Pimlico House – Chapter 8

Suzanne – November 1978
Suzanne realised that she had made a mistake soon after she commenced her new job at the Home Office. She found that the junior colleague, who had applied for and been rejected for her position, was more than capable of registering his malcontent. Michael Peterson was a nightmare. His insubordination was so subtle that she sometimes even doubted herself that it was a fact and began to question whether she was being paranoid.
Peterson was a suave good-looking man in his early thirties Suzanne estimated. His manner was persuasive and he was popular with his female colleagues; a factor that he used to his advantage. Suzanne saw that he was very adept at taking credit for other’s efforts and foisting his own mistakes onto sub-ordinates. She suspected that he deliberately made mistakes that reflected badly on her as head of the department.
For the first time in her life Suzanne began to dislike going to work. Suzanne was well aware of the processes that were available to her in the form of disciplinary procedures but she doubted their efficacy in her favour. He was a clever adversary who was obviously brutal in his self-interest. He had not for a moment tried to get along with his new boss. Gradually he was persuading junior colleagues to take his side in the undeclared war on Suzanne. None of them would disregard Suzanne’s instructions entirely but she caught them double checking with Peterson who was in effect her deputy.
Suzanne debated with herself about mentioning her concerns to Mr Reynolds. She felt however that running to him with problems might weaken her position even further. Her friend and mentor would have been her natural recourse for support but Henry Lewis had retired not long after she had moved departments. He would now be sunning himself in Florida in the company of his sister she reflected with regret.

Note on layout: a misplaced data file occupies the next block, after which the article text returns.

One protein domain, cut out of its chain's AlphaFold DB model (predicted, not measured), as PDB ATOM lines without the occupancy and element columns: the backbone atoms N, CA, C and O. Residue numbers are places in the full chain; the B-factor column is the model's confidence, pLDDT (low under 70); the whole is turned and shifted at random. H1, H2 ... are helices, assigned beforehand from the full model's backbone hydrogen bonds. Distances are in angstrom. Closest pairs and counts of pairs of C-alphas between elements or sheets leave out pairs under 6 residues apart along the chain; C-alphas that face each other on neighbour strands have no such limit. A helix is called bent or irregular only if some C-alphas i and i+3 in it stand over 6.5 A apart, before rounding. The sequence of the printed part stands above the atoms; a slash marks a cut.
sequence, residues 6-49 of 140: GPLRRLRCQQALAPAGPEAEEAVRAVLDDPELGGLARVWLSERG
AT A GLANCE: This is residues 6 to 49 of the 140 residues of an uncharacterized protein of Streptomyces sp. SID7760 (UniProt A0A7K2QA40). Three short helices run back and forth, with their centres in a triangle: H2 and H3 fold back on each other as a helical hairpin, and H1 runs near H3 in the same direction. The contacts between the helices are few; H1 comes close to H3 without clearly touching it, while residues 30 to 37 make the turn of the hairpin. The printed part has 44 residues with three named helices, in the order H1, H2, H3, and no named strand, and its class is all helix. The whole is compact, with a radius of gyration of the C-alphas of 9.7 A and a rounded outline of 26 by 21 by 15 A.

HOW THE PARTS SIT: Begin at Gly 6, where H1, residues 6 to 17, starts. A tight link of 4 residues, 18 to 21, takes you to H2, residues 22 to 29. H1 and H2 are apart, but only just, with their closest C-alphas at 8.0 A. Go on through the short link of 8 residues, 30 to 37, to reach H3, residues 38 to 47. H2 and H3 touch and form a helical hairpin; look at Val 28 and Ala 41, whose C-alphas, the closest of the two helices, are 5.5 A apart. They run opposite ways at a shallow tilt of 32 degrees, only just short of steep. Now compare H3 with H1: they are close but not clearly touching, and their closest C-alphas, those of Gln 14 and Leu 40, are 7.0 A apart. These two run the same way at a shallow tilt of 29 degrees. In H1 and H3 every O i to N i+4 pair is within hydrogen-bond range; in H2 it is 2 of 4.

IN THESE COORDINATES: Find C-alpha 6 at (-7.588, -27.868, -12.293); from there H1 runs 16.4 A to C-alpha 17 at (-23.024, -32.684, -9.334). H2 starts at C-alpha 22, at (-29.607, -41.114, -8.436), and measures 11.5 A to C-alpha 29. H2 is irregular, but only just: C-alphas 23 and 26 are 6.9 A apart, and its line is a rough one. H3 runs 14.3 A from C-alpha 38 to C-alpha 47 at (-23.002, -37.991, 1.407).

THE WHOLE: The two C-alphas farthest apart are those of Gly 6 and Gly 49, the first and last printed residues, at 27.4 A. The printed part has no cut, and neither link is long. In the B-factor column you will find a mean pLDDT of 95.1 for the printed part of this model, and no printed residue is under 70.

For the first time Suzanne questioned her own ability and wondered if she was too young for the responsibilities that the post carried. Her adversary, for that is how she had started to consider Peterson, was six or seven years her senior. That he was using his superior politicking to the detriment of her department and to the Home Office as a whole seemed academic at times. The point was he was winning.
Suzanne was aware that she was letting her emotions get in the way of her intellect. One Friday afternoon when she was desperate to get out of the office for the weekend, a feeling that until now had been completely foreign to her, she overheard Peterson countermand a particular request she had made to a team member. She was inwardly seething but remembered her father’s training of never to act in anger. Something had to be done. If she crumpled under the pressure of one colleague’s aggressive behaviour she would never be able to achieve her ambitions in the Civil Service. She decided on action. She would find a way to discredit Peterson so that he would have to leave the service in ignominy not her.
Over the weekend Suzanne applied her brains to the situation, trying to divorce her emotions entirely. Her problem had been that she was too nice. She had always been able to manage people with openness and honesty. This tactic was useless in this situation. When she had tried to engage Peterson in this way he had reacted with barely disguised contempt, which had almost made her lose her temper. Exactly what he hoped for in all probability: to make her look unprofessional and hysterical.